Senior Teaching Fellow
Tel: +44 (0)24 765 74272
Email: Wallace dot B dot McDowell at warwick dot ac dot uk
Room F02, Millburn House
University of Warwick
Coventry, CV4 7HS
Wallace has spent over twenty years working in the professional theatre as a Production Manager, Lighting Designer and Administrator. He is also the author of a number of plays. In 2004 he received his MA from De Montfort University with a dissertation that examined the career and practice of Robert Wilson through the theoretical lens of Jean-Francois Lyotard's thinking on the modern and the postmodern. Wallace's doctoral thesis, which examined the changing nature of the relationship between performance and working-class Ulster Loyalism between 1997 and 2007, was awarded in 2008.
Throughout his PhD studies and beyond, Wallace taught on a range of undergraduate modules at Warwick. He spent the 2009–10 academic year at Nottingham University teaching on both undergraduate and postgraduate programmes.
Wallace's primary research is in Irish Theatre and the performance of gender/masculinities.
Teaching and supervision
- Introduction to Theatre and Performance Studies
- Twentieth-Century Irish Theatre
- Performing Gender and Sexuality
- Third-year dissertation supervision
- Widening participation
- McDowell, W. 'Within These Walls: The Beaux Stratagem, the City of Derry and the 'Only Loyalist Theatre Producer in Ireland', in Holdsworth, Nadine (ed), Theatre and National Identity: Re-Imagining Conceptions of Nation, London: Routledge, 2014, pp. 58-74.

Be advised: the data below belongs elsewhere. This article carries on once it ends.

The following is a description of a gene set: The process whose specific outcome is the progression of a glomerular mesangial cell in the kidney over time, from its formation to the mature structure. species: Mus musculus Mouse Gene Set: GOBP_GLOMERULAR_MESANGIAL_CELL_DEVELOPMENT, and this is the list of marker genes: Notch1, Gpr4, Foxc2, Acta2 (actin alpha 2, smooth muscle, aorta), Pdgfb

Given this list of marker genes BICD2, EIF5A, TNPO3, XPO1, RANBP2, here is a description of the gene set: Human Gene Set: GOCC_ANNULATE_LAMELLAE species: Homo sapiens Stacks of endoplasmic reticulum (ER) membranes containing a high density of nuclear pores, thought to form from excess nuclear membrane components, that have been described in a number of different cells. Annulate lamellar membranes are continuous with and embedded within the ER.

- McDowell, W. 'Overcoming Working-Class Ulster Loyalism's Restance to Theatricality after the Peace Process', Contemporary Theatre Review, Volume 23, Number 3, August, 2013, pp. 323-333.
- McDowell, W. 2009: ‘Staging the Debate: Loyalist-Britishness and Masculinities in the Plays of Gary Mitchell’, Studies in Ethnicities and Nationalism, Volume 9, Issue 1, April, pp. 89-112.
- Holdsworth, N. and McDowell, W. 2008: ‘A Legacy of Violence: Representing Loyalism in the plays of Gary Mitchell’. In Rebecca D’Monté and Graham Saunders (eds.), Cool Britannia: British Political Drama in the 1990s. Basingstoke: Palgrave Macmillan, pp. 176-191.
- McDowell, W. 2007: ‘Traditional Routes: Challenges and Re-affirmations in the Representation of the Ulster Protestant’ in Cave, Richard and Levitas, Ben, (eds.), Irish Theatre in England, Dublin: Carysfort Press, 2007, pp. 113-126.
Academic Consultant on:
VRTOV / BBC Learning / Crossover Labs
Directed by Oscar Raby
Step into one man’s memories, into a moment that changed Irish history forever – the 1916 Easter Rising.
Easter Rising: Voice of a Rebel lets users step into the memories of Willie McNeive and journey back in time to a moment that changed Irish history forever: the Easter Rising of 1916. Through VR, users travel with Willie, back to Dublin, when he was 19 years old. Willie was a member of the Irish Republican Brotherhood and felt deeply that Ireland should be separate from Britain, free to be its own independent democratic republic. His feelings were so strong that he took chose to take part in the Easter Rising – a violent, armed insurgence where thousands of Republican men and women occupied key sites in Dublin, proclaiming the Irish Republic. This uprising became increasingly chaotic and bloody, culminating after six days with the rebel leaders surrendering. Hundreds of British soldiers, civilians and rebels died.
The VR experience makes use of McNieve’s eye witness account – a recording of which lay undiscovered for over 30 years.
Through a remarkable, and very personal insight into this a key moment in European history, Easter Rising: Voice of a Rebel presents an artistic journey into the memory of an ordinary man who was swept up into an extraordinary event.
- MA (De Montfort)
- PhD (Warwick)